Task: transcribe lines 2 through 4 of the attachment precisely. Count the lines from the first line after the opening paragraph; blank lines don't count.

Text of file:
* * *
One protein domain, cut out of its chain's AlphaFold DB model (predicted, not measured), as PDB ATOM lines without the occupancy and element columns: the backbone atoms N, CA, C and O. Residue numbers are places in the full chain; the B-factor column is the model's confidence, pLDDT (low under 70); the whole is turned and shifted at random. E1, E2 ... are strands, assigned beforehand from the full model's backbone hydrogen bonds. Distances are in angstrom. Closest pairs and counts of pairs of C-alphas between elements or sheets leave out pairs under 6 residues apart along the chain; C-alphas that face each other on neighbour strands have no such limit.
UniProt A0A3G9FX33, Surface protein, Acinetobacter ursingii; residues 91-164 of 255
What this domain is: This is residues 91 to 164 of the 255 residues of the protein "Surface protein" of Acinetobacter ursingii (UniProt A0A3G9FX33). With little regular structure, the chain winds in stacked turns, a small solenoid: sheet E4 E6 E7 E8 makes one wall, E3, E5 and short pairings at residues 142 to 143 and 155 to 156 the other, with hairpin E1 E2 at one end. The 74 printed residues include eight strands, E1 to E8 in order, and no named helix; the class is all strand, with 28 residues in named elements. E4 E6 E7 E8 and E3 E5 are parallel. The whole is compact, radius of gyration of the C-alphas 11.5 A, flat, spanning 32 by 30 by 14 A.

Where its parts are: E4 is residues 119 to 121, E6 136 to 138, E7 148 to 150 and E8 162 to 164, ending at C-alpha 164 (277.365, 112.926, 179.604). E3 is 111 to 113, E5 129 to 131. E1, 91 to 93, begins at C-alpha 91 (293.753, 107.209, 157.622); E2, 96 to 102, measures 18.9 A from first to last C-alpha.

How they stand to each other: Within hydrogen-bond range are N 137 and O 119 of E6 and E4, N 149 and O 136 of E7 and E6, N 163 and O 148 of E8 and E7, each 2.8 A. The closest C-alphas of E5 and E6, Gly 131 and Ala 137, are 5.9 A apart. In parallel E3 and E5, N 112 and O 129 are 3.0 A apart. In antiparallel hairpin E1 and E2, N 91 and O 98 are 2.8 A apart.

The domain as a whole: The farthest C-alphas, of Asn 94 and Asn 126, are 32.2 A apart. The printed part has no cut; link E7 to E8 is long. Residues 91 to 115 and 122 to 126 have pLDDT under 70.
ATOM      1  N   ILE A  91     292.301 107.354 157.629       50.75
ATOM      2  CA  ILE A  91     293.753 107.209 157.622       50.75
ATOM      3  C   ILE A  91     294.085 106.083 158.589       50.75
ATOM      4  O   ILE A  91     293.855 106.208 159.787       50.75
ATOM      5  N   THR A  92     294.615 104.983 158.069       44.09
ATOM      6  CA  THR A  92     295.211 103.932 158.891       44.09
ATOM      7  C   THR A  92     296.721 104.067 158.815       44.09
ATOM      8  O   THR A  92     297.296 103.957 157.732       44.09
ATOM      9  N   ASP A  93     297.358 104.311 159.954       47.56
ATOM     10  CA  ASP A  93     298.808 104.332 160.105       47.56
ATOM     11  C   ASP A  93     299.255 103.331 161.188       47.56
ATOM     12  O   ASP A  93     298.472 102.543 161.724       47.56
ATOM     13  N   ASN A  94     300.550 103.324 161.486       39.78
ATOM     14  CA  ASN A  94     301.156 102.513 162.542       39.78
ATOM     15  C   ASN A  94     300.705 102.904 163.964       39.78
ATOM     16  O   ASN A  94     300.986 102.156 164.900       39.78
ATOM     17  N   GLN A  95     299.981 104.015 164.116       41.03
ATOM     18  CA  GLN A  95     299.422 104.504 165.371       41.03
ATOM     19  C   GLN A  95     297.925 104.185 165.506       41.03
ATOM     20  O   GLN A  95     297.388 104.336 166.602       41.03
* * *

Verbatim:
What this domain is: This is residues 91 to 164 of the 255 residues of the protein "Surface protein" of Acinetobacter ursingii (UniProt A0A3G9FX33). With little regular structure, the chain winds in stacked turns, a small solenoid: sheet E4 E6 E7 E8 makes one wall, E3, E5 and short pairings at residues 142 to 143 and 155 to 156 the other, with hairpin E1 E2 at one end. The 74 printed residues include eight strands, E1 to E8 in order, and no named helix; the class is all strand, with 28 residues in named elements. E4 E6 E7 E8 and E3 E5 are parallel. The whole is compact, radius of gyration of the C-alphas 11.5 A, flat, spanning 32 by 30 by 14 A.

Where its parts are: E4 is residues 119 to 121, E6 136 to 138, E7 148 to 150 and E8 162 to 164, ending at C-alpha 164 (277.365, 112.926, 179.604). E3 is 111 to 113, E5 129 to 131. E1, 91 to 93, begins at C-alpha 91 (293.753, 107.209, 157.622); E2, 96 to 102, measures 18.9 A from first to last C-alpha.

How they stand to each other: Within hydrogen-bond range are N 137 and O 119 of E6 and E4, N 149 and O 136 of E7 and E6, N 163 and O 148 of E8 and E7, each 2.8 A. The closest C-alphas of E5 and E6, Gly 131 and Ala 137, are 5.9 A apart. In parallel E3 and E5, N 112 and O 129 are 3.0 A apart. In antiparallel hairpin E1 and E2, N 91 and O 98 are 2.8 A apart.